In the case of the Super NES, it turns out that (and I don't even remember this) we had 2 SNESes in our house. Maybe this is explained by the fact that I have mostly brothers with me. So maybe, back then, there wasn't really much sharing going on with the consoles and some guys wanted to play sports games and there's this other guy (me) who wanted to play those RPGs.

I didn't find my OWN SNES games, well, I didn't find a good majority of them. What I did find were my brothers' games. It was a good thing though that some really important games like Final Fantasy III (VI in Japan) and Super Street Fighter II were recovered. It took a lot of alcohol and cotton buds to clean those 20 year old cartridges. Surprisingly they worked fine. But the problem was the SNESes themselves. For some reason, the passage of time had rendered the cartridge slots barely useable. They could read games but only after you stick a thick piece of paper on the front side of the slot just to make sure that the contacts on the cartridges actually touch the metal on the cartridge slot itself.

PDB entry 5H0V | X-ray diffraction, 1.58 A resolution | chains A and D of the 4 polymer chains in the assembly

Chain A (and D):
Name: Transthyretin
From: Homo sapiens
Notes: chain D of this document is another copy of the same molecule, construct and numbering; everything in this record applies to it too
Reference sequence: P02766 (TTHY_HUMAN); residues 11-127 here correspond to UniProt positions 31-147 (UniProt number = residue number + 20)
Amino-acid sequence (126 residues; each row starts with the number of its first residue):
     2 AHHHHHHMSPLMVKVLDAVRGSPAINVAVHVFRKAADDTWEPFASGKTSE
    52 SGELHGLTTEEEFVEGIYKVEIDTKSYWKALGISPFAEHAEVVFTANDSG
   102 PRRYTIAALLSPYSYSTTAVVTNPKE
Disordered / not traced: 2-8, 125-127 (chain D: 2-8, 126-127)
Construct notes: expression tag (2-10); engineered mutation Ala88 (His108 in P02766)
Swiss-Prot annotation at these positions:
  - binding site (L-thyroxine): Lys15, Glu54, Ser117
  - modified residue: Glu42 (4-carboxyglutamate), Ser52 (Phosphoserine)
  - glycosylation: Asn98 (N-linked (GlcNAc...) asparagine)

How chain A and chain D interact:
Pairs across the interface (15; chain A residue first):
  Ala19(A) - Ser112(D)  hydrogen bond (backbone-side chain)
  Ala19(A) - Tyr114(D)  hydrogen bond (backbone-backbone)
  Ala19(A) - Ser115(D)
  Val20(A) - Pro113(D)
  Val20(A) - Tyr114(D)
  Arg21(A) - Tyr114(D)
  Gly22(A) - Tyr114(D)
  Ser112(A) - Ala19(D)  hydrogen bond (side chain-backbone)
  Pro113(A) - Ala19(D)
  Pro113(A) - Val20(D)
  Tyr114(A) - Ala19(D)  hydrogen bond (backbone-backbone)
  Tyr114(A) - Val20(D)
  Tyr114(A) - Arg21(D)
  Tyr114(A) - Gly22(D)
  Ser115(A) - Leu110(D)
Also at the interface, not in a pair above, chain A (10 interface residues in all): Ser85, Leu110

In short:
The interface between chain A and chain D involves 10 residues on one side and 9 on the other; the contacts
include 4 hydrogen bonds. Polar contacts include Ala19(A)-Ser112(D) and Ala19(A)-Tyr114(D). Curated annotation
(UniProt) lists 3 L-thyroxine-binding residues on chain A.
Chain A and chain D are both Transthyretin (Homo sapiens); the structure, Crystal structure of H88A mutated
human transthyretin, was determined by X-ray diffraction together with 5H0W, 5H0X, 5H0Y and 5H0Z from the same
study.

Other finds include a Playstation 1 (first generation, apparently), a Sega Genesis, a Sega Mega Drive and a Sega Saturn. Yeah, I was a bit of a Sega fan. Just a little bit.

The Sega stuff had lost ALL their cables and controllers, though the cartridges for Genesis and Mega Drive were partially recovered. We ended up getting the missing cables and controllers from the Facebook group "Retro Gamers & Collectors Philippines (RGCP)". A big shout out to the nice and friendly community over there.

The Sega Cartridges were in really nasty shape. Apparently a hive of cockroaches had made a lair of the box that they were placed in! We had to (unfortunately) throw away most of the plastic Genesis / Mega Drive game cases because it just didn't seem very sanitary. At the very least, I thought, best to save the cartridges themselves.

Now this is the weird part about the Sega stuff, other than the roaches. We had found my Sega Saturn CD cases....but all the CDs were completely gone! It was the strangest thing. I was literally asking my own brain to think back to my 10 year old self and think....why would I take the CDs out of the cases?? My best recollection says that I must have taken them all out of their cases and put them in a CD sleeve....and that CD sleeve is nowhere to be found today. If that wasn't what happened, the CDs must have been stolen. But that one doesn't make sense....who would want to steal game CDs and leave the console behind? Unless they didn't really know what they were stealing.